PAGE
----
I feel a story coming on about the person – or shall I say (eek!) my driver – who takes me to work every Tuesday at 3:00 pm sharp.
On an average Tuesday at say 3:15 pm you can find me asking a begrudging man how his day was: What have you been doing? Have you had a lot of customers today? What do you and your wife do on a common outing? Do you like the weather? Don’t you like the weather?
Lin shi fu, a perennial dweller of Beijing, husband of one, father of one, chain-smoker, park-goer, spitter, sleeper, and – of course – driver always answers my questions, and he even asks me some too. Today, he told me a story, and it went like this:
Melissa: When you were a child, in which area of Beijing did you live?*
Melissa: Is that the same as Qian men?
LSF: No! Tian’anmen. Understand?
Melissa: Ah, yes! Tian’anmen. Of course! Wow, right there in the middle of the city.
LSF: Actually, I am part of an old Beijing famiily.
Melissa: But you are not old!
LSF: No, I am part of an old family. We’ve been here since the Qing dynasty. Do you know the Qing dynasty?
Melissa: The Qing dynasty! Of course I know it. Your family must have been famous.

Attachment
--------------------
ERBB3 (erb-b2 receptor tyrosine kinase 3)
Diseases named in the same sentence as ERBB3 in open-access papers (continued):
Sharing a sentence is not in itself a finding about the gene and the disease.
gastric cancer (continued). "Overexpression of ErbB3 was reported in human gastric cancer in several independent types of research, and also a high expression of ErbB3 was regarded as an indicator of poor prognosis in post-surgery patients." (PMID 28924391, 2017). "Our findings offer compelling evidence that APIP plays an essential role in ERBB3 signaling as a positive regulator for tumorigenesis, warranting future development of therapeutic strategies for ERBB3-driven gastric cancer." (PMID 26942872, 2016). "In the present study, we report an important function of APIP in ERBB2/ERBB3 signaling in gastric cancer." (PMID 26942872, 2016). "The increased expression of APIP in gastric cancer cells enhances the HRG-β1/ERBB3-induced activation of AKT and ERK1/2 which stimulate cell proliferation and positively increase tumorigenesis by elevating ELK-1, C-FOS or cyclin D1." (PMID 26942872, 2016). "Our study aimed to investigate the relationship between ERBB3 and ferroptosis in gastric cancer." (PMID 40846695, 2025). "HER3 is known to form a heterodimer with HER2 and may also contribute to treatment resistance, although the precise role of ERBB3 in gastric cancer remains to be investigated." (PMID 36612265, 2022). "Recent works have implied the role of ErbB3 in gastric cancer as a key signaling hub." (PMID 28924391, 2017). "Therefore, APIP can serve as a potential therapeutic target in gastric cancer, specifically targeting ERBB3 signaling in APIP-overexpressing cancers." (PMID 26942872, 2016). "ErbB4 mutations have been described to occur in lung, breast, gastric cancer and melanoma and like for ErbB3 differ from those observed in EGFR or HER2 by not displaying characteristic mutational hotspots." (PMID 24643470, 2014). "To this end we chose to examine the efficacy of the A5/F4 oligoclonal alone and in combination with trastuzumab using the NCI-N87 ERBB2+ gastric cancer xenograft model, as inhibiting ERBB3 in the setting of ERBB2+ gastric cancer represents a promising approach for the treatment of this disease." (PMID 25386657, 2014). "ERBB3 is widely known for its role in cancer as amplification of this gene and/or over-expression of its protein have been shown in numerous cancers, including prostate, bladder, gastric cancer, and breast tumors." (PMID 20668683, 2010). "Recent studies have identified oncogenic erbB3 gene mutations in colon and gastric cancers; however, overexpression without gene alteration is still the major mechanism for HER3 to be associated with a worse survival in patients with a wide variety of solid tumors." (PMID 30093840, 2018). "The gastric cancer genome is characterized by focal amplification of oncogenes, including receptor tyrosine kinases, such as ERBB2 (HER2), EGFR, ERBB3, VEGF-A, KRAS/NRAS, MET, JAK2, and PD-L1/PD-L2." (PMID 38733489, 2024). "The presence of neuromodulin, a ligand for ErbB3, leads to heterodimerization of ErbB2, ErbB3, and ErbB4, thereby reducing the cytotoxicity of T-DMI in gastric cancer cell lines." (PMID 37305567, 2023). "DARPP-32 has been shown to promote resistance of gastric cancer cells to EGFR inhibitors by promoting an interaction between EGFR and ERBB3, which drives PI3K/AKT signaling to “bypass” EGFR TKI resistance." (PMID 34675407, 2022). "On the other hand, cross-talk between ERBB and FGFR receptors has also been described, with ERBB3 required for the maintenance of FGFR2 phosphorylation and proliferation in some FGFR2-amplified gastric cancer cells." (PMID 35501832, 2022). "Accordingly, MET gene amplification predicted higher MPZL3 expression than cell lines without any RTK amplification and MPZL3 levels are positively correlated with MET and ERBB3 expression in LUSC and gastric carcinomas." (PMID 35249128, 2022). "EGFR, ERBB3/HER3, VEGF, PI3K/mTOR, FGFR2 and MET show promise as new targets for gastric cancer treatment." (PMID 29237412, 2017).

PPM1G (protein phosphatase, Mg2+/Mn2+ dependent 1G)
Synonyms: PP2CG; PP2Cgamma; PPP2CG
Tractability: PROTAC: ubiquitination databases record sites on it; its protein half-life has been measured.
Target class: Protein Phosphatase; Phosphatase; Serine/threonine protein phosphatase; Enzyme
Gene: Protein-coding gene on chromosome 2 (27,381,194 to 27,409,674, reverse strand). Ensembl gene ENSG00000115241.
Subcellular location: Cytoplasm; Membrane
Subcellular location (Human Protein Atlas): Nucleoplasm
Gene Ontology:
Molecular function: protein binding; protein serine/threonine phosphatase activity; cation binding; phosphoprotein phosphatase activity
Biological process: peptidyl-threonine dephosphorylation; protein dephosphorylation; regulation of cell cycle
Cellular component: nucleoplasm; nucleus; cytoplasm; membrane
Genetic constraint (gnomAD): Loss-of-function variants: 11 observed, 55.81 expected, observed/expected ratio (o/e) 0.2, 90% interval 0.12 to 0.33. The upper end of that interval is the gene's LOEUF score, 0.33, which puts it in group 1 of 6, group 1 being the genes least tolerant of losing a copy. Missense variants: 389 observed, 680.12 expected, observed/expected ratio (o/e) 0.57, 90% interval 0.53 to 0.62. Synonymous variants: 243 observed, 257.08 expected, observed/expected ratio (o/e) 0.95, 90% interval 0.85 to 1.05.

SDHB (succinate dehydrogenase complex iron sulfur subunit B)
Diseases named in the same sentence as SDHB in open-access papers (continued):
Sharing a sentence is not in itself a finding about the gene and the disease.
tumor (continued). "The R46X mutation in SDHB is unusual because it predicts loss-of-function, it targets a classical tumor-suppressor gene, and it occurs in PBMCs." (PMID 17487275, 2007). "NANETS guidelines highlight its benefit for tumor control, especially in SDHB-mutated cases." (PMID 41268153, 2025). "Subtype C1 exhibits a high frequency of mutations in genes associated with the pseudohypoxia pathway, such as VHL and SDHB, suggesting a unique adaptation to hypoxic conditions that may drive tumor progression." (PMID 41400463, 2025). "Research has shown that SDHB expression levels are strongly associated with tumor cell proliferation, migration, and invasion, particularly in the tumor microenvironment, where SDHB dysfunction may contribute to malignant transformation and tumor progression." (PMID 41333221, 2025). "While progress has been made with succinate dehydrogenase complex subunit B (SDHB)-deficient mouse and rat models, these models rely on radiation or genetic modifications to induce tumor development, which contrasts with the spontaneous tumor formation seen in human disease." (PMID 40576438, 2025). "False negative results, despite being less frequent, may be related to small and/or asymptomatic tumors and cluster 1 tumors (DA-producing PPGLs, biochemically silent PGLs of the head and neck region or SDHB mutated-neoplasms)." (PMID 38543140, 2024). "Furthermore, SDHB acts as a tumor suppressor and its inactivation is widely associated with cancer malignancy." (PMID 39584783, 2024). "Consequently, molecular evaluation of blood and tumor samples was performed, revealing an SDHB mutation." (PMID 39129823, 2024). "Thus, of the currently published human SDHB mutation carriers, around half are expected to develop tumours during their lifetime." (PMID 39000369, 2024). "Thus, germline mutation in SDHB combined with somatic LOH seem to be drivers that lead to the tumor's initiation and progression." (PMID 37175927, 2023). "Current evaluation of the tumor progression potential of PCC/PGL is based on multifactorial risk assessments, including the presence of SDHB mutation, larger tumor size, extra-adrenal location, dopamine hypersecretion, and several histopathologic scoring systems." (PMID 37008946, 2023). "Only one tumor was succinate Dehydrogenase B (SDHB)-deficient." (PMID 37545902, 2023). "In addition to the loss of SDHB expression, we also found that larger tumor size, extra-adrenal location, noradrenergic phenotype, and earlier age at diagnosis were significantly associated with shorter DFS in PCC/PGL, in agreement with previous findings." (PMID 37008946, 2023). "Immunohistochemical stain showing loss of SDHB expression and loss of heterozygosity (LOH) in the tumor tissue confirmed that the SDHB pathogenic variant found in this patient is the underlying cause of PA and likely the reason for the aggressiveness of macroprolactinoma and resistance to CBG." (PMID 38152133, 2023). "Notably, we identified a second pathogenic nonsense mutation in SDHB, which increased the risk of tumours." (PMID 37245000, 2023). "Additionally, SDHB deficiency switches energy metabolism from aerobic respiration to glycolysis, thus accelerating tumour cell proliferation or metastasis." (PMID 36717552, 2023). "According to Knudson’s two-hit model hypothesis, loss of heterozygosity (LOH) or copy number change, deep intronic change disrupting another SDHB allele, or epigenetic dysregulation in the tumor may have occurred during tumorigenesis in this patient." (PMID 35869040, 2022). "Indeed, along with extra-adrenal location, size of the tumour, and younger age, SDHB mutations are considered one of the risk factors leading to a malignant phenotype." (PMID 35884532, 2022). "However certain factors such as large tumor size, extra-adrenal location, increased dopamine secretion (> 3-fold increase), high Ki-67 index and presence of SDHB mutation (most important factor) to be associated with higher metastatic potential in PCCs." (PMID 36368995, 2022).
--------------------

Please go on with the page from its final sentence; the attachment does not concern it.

LSF: Well, I don’t know about that. My great-grandfather worked for the dynasty.
Melissa: Wow! What did he do?
LSF: About that, I’m not very sure. But my father told me that he died at the ripe age of 20.
Melissa: Oh. That’s young. Killed?
*Following conversation is all in Chinese, and should be imagined as such.
The above conversation happens three times at least in varying forms throughout the weekly forty-minute car ride home. (Sometimes, if I’m not sleeping, we talk on the way there, too.) Clearly, there are some gaps in our conversations; maybe I’m not the best at understanding Beijing driver-speak just yet. But I find the conversations helpful and interesting, even though it seems to be at the expense of Lin shi fu’s peace and privacy in the driver’s seat.
Though I may come off as slightly impish here, I actually do try to back off if I feel like I’m asking too many questions. But Lin shi fu always greets me with a warm smile and leaves with one, so I’m pretty sure that I’m not imposing too much. Moreover, we do discuss things of interest to the both of us. Last week, we talked about inter-generational smoking habits; today, we discussed common ages for children to leave home.
In the following weeks, I plan on writing more about my Tuesday interactions with Lin shi fu. Also, did anyone pick up on the fact that I spent the latter portion of this evening reading McSweeney’s articles? Jesus, I’m a chameleon (or a Dave Eggers wannabe – you choose)!